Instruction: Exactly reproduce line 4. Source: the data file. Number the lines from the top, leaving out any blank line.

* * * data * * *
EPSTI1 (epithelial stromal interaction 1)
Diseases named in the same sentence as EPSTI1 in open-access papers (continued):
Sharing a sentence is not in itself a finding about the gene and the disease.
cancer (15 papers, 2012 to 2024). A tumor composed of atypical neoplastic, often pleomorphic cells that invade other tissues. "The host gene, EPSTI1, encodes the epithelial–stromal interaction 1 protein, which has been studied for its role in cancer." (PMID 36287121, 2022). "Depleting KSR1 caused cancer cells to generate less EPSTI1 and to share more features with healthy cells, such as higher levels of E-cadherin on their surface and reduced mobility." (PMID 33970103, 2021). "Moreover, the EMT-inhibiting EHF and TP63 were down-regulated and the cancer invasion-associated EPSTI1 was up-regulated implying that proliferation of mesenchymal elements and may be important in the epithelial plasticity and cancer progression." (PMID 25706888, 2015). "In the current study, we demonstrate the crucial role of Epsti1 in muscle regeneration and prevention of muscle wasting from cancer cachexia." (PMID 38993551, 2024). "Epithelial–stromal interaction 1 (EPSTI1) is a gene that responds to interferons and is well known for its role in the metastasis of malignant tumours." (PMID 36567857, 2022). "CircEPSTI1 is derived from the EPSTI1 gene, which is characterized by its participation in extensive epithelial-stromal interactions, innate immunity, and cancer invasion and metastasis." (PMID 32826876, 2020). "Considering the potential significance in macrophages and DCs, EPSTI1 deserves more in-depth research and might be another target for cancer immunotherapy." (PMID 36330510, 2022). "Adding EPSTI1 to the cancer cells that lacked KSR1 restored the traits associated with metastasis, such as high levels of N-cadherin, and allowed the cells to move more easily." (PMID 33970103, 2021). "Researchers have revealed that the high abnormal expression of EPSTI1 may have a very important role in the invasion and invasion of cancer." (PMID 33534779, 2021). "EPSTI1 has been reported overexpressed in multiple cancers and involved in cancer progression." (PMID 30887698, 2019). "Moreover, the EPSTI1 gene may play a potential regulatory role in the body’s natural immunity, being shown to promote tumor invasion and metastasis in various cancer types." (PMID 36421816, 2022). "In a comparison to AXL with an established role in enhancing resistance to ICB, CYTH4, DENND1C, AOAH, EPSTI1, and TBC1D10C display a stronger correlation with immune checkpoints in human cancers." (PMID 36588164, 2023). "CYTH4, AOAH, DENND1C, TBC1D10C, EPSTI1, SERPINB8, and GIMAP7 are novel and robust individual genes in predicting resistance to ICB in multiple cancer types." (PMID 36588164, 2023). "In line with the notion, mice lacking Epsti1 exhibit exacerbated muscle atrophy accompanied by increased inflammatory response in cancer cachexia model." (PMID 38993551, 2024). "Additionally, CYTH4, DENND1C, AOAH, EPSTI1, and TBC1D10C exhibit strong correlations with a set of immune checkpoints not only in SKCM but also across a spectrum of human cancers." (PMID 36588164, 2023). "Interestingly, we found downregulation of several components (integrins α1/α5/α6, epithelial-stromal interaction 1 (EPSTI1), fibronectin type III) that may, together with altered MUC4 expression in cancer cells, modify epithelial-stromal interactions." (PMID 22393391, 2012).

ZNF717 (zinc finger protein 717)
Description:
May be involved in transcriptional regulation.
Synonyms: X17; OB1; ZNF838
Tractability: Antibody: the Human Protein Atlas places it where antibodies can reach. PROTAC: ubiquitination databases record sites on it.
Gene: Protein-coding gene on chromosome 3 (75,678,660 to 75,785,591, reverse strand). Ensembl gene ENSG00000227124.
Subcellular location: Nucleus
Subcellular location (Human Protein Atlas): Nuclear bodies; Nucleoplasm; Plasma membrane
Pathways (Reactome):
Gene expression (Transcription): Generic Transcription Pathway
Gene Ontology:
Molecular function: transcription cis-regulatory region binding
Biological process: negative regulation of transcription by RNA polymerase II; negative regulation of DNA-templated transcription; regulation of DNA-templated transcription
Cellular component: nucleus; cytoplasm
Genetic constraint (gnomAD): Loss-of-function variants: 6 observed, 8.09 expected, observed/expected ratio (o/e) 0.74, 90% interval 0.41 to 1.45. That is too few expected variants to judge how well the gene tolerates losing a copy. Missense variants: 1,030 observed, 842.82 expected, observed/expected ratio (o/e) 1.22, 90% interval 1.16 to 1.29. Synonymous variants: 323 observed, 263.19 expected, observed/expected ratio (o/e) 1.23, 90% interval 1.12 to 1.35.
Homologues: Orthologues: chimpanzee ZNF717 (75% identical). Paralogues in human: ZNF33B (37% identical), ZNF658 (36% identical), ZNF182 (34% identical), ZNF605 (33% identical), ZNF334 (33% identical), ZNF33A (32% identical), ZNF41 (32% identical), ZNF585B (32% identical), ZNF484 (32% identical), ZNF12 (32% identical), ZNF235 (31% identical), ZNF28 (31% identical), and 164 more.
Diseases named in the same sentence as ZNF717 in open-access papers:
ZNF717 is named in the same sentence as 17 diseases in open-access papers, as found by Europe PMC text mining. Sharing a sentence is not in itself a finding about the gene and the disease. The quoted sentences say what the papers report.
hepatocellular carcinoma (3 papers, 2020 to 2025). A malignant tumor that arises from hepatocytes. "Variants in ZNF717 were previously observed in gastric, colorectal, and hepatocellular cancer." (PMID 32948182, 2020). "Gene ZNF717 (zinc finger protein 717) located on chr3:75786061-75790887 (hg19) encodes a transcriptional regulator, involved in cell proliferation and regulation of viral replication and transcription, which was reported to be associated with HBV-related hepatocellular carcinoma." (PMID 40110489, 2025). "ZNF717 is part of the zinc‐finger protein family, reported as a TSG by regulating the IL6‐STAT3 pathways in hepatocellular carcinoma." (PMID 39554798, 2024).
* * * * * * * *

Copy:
cancer (15 papers, 2012 to 2024). A tumor composed of atypical neoplastic, often pleomorphic cells that invade other tissues. "The host gene, EPSTI1, encodes the epithelial–stromal interaction 1 protein, which has been studied for its role in cancer." (PMID 36287121, 2022). "Depleting KSR1 caused cancer cells to generate less EPSTI1 and to share more features with healthy cells, such as higher levels of E-cadherin on their surface and reduced mobility." (PMID 33970103, 2021). "Moreover, the EMT-inhibiting EHF and TP63 were down-regulated and the cancer invasion-associated EPSTI1 was up-regulated implying that proliferation of mesenchymal elements and may be important in the epithelial plasticity and cancer progression." (PMID 25706888, 2015). "In the current study, we demonstrate the crucial role of Epsti1 in muscle regeneration and prevention of muscle wasting from cancer cachexia." (PMID 38993551, 2024). "Epithelial–stromal interaction 1 (EPSTI1) is a gene that responds to interferons and is well known for its role in the metastasis of malignant tumours." (PMID 36567857, 2022). "CircEPSTI1 is derived from the EPSTI1 gene, which is characterized by its participation in extensive epithelial-stromal interactions, innate immunity, and cancer invasion and metastasis." (PMID 32826876, 2020). "Considering the potential significance in macrophages and DCs, EPSTI1 deserves more in-depth research and might be another target for cancer immunotherapy." (PMID 36330510, 2022). "Adding EPSTI1 to the cancer cells that lacked KSR1 restored the traits associated with metastasis, such as high levels of N-cadherin, and allowed the cells to move more easily." (PMID 33970103, 2021). "Researchers have revealed that the high abnormal expression of EPSTI1 may have a very important role in the invasion and invasion of cancer." (PMID 33534779, 2021). "EPSTI1 has been reported overexpressed in multiple cancers and involved in cancer progression." (PMID 30887698, 2019). "Moreover, the EPSTI1 gene may play a potential regulatory role in the body’s natural immunity, being shown to promote tumor invasion and metastasis in various cancer types." (PMID 36421816, 2022). "In a comparison to AXL with an established role in enhancing resistance to ICB, CYTH4, DENND1C, AOAH, EPSTI1, and TBC1D10C display a stronger correlation with immune checkpoints in human cancers." (PMID 36588164, 2023). "CYTH4, AOAH, DENND1C, TBC1D10C, EPSTI1, SERPINB8, and GIMAP7 are novel and robust individual genes in predicting resistance to ICB in multiple cancer types." (PMID 36588164, 2023). "In line with the notion, mice lacking Epsti1 exhibit exacerbated muscle atrophy accompanied by increased inflammatory response in cancer cachexia model." (PMID 38993551, 2024). "Additionally, CYTH4, DENND1C, AOAH, EPSTI1, and TBC1D10C exhibit strong correlations with a set of immune checkpoints not only in SKCM but also across a spectrum of human cancers." (PMID 36588164, 2023). "Interestingly, we found downregulation of several components (integrins α1/α5/α6, epithelial-stromal interaction 1 (EPSTI1), fibronectin type III) that may, together with altered MUC4 expression in cancer cells, modify epithelial-stromal interactions." (PMID 22393391, 2012).